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Okinawa Is the Key to Japan’s Defense – Even If Okinawans Don’t Like It

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Okinawa Is the Key to Japan’s Defense – Even If Okinawans Don’t Like It

The Indo-Pacific’s increasingly unstable security environment will ensure that Okinawa remains at the center of Japan’s defense strategy. 

Okinawa Is the Key to Japan’s Defense – Even If Okinawans Don’t Like It

Anti-U.S. base posters adorn the wall separating Camp Schwab and Henoko in Okinawa, Japan.

Credit: Wikimedia Commons/Vitalie Ciubotaru

On September 4, the Japanese Supreme Court ruled that Okinawa Governor Denny Tamaki is legally obligated to approve the relocation of a U.S. military base from the Okinawan district of Ginowan to Henoko district in the prefecture’s Nago city. The decision follows Tamaki’s years-long legal battle to prevent the relocation after landfill work, which began in 2018, unearthed the fact that a significant portion of the sea floor where the base is being built was too soft to support the original construction plan.

In April 2020, the Japanese Defense Ministry’s Okinawa Bureau attempted to submit a revised building plan to account for the soft ground, which civil engineers described as “soft as mayonnaise,” but that was rejected by Tamaki in November 2021, after he claimed there was “insufficient research” into whether the revised plan would be feasible. Previous geological surveys indicated that the seabed was so soft that the base is likely to continuously sink. Tamaki claimed that “it was unacceptable to proceed with the construction of a new base that has no prospect of being completed.”

Tamaki said that he “will consider what steps to take after going over the [Supreme Court’s] ruling contents.” However, this latest decision has left the Okinawa governor in a difficult position.

Tamaki won a second four-year term in September 2022 by defeating Sakima Atsushi, who had the backing of the Liberal Democratic Party, which controls Japan’s government. Notably, Sakima was supportive of the U.S. base in Henoko. Tamaki’s re-election, while expected, thus highlighted how contentious the U.S. military still remains for the local populace given the unequal burden placed on Okinawa by U.S. bases.

While only accounting for 0.6 percent of Japan’s territory, the prefecture houses 70 percent of the 50,000 U.S. troops in the country under the Japan-U.S. bilateral security pact due to its strategic location in the Indo-Pacific region. Okinawa has a crucial role in both Washington and Tokyo’s security posture toward China’s increasingly hostile activities in the region.

Despite that, many Okinawans have called for a reduction of military personnel on the island. A 2022-2023 public opinion poll conducted by researchers at several universities, including the University of the Ryukyus, found that nearly 70 percent of local residents think the heavy concentration of U.S. military personnel in Okinawa is “unfair.”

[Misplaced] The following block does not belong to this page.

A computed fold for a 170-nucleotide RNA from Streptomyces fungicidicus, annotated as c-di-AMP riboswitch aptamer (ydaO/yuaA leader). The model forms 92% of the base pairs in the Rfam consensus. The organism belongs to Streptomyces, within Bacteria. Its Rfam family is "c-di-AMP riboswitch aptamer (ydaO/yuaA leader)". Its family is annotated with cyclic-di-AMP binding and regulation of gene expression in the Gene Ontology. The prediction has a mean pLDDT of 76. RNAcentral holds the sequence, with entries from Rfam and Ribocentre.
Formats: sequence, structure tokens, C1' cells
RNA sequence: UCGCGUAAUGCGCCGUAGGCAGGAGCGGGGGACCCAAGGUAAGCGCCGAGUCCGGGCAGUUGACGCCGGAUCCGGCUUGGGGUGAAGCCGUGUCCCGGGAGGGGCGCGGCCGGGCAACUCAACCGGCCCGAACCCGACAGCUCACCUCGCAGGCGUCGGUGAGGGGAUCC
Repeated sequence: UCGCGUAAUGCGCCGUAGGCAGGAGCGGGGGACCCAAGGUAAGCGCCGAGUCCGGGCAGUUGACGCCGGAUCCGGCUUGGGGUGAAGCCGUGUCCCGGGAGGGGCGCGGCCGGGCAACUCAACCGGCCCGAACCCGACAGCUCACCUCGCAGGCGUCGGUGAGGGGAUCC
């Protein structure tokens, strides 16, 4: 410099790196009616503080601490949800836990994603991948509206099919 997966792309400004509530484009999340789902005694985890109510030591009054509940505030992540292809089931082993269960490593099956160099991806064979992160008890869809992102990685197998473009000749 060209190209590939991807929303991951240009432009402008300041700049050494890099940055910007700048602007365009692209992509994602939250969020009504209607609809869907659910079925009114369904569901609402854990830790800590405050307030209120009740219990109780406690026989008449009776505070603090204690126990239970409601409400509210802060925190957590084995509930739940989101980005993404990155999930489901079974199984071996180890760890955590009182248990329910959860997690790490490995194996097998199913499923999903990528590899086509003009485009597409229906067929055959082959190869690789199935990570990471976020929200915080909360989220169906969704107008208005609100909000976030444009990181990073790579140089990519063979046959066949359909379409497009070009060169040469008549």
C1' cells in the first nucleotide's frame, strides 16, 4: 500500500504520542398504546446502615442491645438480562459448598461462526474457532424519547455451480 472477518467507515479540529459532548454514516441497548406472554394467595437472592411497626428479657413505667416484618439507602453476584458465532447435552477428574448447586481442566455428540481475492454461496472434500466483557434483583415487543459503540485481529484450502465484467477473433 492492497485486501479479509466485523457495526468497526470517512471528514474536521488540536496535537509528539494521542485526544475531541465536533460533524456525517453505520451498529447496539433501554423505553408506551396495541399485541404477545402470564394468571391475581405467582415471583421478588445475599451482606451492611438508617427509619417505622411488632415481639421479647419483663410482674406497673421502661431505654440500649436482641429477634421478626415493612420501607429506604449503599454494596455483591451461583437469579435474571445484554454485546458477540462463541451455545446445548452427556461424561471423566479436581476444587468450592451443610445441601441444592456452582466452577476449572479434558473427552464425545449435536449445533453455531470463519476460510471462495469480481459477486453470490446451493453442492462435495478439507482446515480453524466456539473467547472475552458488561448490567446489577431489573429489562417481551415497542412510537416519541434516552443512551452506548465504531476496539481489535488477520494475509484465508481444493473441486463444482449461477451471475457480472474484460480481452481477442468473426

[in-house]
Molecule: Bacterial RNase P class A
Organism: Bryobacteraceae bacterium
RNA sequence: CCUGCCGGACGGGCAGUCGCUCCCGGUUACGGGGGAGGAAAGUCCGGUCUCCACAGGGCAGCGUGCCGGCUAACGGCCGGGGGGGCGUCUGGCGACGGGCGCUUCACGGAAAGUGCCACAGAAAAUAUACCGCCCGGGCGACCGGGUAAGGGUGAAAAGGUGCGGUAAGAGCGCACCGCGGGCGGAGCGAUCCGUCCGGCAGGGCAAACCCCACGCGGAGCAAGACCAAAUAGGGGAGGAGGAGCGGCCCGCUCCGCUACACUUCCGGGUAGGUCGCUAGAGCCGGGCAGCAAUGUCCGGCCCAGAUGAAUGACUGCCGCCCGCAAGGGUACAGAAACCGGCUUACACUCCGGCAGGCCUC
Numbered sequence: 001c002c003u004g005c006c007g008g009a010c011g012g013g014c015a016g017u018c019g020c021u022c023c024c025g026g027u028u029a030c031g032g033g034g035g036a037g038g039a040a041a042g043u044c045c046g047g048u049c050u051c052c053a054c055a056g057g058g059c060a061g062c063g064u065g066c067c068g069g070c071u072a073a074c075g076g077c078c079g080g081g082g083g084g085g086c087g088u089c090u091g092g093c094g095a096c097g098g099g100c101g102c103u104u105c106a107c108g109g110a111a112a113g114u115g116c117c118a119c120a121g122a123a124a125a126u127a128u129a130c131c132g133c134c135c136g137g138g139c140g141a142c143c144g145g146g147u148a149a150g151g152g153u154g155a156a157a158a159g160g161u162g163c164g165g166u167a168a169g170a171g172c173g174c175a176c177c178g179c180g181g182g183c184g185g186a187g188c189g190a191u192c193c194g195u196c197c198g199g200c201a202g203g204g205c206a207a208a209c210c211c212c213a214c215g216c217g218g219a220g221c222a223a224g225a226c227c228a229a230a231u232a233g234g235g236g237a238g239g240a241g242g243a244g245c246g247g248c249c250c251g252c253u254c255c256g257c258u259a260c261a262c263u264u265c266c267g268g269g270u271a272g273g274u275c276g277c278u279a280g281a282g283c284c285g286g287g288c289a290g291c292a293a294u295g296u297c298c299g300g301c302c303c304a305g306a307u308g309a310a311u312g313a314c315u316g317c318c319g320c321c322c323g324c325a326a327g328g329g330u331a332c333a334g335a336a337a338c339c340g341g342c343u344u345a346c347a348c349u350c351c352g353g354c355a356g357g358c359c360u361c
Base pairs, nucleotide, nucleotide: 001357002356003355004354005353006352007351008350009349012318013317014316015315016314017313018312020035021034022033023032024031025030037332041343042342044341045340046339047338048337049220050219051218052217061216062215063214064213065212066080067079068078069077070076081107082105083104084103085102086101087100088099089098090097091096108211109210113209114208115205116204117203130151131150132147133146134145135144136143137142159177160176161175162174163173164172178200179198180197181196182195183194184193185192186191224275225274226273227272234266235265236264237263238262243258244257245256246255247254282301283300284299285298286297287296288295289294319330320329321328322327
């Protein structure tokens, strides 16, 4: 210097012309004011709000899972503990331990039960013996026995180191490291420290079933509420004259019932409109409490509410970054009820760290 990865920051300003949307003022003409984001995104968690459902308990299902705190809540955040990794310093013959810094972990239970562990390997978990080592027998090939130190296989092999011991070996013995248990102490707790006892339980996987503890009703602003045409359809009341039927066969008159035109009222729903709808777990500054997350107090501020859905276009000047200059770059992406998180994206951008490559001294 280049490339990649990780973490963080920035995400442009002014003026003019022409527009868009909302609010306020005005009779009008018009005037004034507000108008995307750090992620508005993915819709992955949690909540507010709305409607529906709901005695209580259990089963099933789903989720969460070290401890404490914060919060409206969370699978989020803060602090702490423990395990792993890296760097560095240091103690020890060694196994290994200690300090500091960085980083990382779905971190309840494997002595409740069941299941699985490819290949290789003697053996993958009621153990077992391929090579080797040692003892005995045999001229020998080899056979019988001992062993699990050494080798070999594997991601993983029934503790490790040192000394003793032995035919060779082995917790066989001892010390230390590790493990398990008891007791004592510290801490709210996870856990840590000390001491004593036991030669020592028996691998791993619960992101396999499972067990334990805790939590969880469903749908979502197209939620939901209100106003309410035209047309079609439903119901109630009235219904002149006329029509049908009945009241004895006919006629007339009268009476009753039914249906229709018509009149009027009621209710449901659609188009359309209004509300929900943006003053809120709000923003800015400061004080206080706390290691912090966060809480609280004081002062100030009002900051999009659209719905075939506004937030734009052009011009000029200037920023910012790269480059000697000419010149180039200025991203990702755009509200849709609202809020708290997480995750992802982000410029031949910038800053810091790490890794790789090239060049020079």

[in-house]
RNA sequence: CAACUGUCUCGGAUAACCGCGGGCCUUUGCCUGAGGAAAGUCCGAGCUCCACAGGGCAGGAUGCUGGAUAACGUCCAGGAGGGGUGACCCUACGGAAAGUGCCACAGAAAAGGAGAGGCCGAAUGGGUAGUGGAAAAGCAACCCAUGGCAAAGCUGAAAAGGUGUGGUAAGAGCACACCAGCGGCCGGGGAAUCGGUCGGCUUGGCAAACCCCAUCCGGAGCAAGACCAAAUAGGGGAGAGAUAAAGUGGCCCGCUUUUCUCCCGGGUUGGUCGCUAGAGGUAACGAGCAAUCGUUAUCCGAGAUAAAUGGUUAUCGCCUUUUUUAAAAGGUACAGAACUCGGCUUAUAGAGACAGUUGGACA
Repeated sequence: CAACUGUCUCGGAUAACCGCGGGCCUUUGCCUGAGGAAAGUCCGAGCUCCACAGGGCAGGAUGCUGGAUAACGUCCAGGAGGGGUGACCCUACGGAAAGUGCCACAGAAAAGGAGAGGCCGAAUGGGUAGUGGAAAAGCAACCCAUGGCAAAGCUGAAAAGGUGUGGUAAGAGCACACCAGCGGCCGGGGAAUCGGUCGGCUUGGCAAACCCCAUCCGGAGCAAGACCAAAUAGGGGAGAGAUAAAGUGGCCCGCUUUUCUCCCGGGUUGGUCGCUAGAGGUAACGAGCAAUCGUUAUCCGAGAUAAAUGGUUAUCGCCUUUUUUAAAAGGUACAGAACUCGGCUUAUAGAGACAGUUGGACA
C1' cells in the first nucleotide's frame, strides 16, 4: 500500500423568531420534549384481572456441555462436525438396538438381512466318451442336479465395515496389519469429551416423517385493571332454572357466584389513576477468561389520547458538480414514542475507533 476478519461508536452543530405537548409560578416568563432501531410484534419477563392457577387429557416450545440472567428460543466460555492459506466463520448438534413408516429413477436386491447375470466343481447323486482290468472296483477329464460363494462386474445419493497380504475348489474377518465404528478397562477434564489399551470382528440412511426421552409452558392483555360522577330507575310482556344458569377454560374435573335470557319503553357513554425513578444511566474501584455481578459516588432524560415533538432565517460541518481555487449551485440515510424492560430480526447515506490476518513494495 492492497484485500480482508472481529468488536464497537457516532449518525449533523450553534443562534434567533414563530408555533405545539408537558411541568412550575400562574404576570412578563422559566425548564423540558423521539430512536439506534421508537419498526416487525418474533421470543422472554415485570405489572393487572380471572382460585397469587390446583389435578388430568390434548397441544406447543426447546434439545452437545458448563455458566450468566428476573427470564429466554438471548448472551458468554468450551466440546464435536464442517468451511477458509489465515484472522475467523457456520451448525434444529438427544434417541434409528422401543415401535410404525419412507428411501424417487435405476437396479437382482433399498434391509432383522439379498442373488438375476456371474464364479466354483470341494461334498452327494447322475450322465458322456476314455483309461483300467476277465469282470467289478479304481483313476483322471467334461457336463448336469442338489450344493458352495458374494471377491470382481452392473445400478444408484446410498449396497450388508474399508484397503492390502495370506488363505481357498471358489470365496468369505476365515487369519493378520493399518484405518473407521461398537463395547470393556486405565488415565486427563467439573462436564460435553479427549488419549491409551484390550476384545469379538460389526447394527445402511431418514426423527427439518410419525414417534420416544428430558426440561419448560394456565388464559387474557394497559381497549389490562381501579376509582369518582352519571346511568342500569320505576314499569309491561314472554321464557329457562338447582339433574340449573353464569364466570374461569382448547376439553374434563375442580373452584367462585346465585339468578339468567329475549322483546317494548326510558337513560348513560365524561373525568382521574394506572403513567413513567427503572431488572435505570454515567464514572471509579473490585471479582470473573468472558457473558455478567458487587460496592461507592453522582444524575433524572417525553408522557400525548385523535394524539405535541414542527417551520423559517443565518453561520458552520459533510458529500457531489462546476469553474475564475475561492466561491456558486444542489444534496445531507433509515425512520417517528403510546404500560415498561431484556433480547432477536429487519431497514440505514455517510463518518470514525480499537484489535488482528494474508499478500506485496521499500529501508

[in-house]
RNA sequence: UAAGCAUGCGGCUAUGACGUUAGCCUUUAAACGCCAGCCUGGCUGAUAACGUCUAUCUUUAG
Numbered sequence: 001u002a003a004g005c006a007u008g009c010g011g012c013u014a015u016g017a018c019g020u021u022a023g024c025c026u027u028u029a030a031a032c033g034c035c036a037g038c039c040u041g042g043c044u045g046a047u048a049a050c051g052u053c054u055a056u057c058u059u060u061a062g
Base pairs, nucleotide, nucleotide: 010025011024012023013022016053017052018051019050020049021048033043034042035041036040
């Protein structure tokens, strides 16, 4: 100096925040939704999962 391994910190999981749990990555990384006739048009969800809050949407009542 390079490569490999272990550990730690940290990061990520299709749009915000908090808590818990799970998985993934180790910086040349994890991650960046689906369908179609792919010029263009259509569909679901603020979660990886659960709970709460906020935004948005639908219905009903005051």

However, the survey also revealed a notable trend: respondents of the younger generation (those 18-34 years old) expressed less anti-base sentiment than their older counterparts. For example, 55 percent of those surveyed in this age group said they believe that seeking to change the share of U.S. personnel hosted by Okinawa is “meaningless as the [Japanese] state has the right to decide national defense policy.”

Hiroyuki Kumamoto, the head of the research group, was quoted in the Japanese news outlet Mainichi Shimbun saying that the younger generation in Okinawa is being forced to “give up” on rectifying the U.S. military sharing imbalance between Okinawa and the rest of Japan.

The Supreme Court’s recent ruling will likely further hasten this “giving up” trend among the younger generation and further sour relations between Okinawans and Tokyo. Moreover, should construction at Henoko move forward, it could lower the likelihood of Tamaki being re-elected during the next gubernatorial elections, making way for the central government to exert more influence over Okinawa-related matters.

Given this trend, Japanese Prime Minister Kishida Fumio is highly unlikely to alter his position toward the island prefecture. Historically, the faction that Kishida leads within the ruling LDP – the Kochikai – is known to be quite dovish toward security or foreign policy compared to other influential factions such as former Prime Minister Abe Shinzo’s Seiwakai. However, the former LDP policy chief appears to have taken on a more hawkish approach since the assassination of Abe last year. Indeed, in an apparent effort to fulfill Abe’s legacy, Kishida has capitalized on the growing geopolitical uncertainty in the Indo-Pacific to increase the Japanese Ministry of Defense’s 2023-2027 budget by 60 percent compared to its 2018-2022 counterpart.